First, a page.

I still have some little issues with Fitnesse, and I still think the Ruby folk have us beat with Cucumber, but for .net Fitnesse offers a pretty-good solution for acceptance tests.

I also tried to “Export Template…” this, but the resulting template doesn’t install itself into Visual Studio. Haven’t figured that out yet, but I’ll share if I ever do.

January 21, 2010

Functional Patterns for Refactoring in C#

Trying to work on a little filler presentation for my brown-bag sessions at work on a couple of new code smells that can be solved thanks to the small dose of functional programming afforded us by LINQ and C# 3.5 and greater.

I’m working from the refactoring example given in Agile Principles, Patterns, and Practices in C# for the Sieve of Eratosthenes. When this book was published LINQ wasn’t around, and in a 1.x world this is Uncle Bob’s final listing for the problem:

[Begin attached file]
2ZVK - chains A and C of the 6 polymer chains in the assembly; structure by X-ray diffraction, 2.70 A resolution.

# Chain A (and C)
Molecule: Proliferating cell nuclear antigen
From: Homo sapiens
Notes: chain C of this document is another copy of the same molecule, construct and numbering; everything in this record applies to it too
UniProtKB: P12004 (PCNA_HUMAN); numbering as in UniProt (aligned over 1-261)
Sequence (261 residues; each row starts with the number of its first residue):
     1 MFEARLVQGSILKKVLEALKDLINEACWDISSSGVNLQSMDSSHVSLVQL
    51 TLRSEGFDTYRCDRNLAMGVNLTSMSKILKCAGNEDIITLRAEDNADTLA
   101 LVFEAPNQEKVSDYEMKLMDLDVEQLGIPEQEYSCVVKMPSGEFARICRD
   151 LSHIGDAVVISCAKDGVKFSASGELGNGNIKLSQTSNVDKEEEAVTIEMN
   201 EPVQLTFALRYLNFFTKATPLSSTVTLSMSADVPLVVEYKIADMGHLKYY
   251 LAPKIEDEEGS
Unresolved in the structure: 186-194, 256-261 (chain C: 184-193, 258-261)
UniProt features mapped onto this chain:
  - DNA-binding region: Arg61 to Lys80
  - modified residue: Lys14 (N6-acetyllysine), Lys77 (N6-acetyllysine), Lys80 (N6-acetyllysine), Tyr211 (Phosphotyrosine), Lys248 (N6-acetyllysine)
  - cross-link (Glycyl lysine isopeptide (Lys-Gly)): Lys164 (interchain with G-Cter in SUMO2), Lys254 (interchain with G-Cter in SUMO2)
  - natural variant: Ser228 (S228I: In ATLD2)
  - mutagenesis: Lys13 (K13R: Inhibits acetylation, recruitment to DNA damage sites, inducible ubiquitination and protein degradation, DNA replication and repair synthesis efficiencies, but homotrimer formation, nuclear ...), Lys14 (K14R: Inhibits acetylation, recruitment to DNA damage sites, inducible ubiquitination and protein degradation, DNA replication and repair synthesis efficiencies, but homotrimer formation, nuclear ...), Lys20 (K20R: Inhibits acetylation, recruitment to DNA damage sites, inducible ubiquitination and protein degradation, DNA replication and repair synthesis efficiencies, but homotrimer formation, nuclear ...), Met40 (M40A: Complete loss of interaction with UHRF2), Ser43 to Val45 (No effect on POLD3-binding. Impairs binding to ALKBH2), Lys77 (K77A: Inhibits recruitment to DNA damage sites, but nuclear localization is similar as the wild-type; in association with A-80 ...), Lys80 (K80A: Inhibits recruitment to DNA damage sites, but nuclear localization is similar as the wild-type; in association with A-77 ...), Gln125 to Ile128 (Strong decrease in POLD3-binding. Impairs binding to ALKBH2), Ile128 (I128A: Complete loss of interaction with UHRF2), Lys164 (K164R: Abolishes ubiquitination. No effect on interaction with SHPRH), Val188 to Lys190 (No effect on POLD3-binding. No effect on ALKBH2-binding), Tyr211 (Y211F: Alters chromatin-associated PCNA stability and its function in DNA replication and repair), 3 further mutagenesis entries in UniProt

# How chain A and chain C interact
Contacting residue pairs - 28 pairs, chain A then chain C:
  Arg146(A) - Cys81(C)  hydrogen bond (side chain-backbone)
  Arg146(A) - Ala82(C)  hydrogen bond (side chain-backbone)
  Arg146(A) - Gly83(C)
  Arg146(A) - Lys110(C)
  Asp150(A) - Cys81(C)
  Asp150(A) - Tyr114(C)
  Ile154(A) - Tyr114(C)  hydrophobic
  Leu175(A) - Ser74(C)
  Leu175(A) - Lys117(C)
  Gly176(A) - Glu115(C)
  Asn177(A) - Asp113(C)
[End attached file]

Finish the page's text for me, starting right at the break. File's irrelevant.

public static int[] GeneratePrimeNumbers(int maxValue)
      if(maxValue < 2)
          return new int[0];
          return result;

This is fine. It reads well. I’ll get into the implementation of some of the methods in a second, but here’s my final implementation of the same method:

public static int[] GeneratePrimeNumbers(int maxValue)
        .TakeWhile(prime => prime <= maxValue)

When Generating a Sequence Return IEnumerable<T>

I would like to drop the call to ToArray, but then I would break the interface from the original problem. However, whenever you see a sequence being generated, use IEnumerable<T> unless you need the indexing, and use an iterator if you can get away with it. Take my implementation of Primes for example:

public static IEnumerable<int> Primes
      var remaining = Integers.Where(i => i >= 2);
      while (true)
        int prime = remaining.First();
        yield return prime;
        remaining = remaining.Where(num => num % prime != 0);

There’s no need for any result arrays or other collectors. Just generate the sequence and let the caller tell stop pulling values when they’re ready. This is all about deferred execution and lazy evaluation.

Likewise, my implementation of Integers is: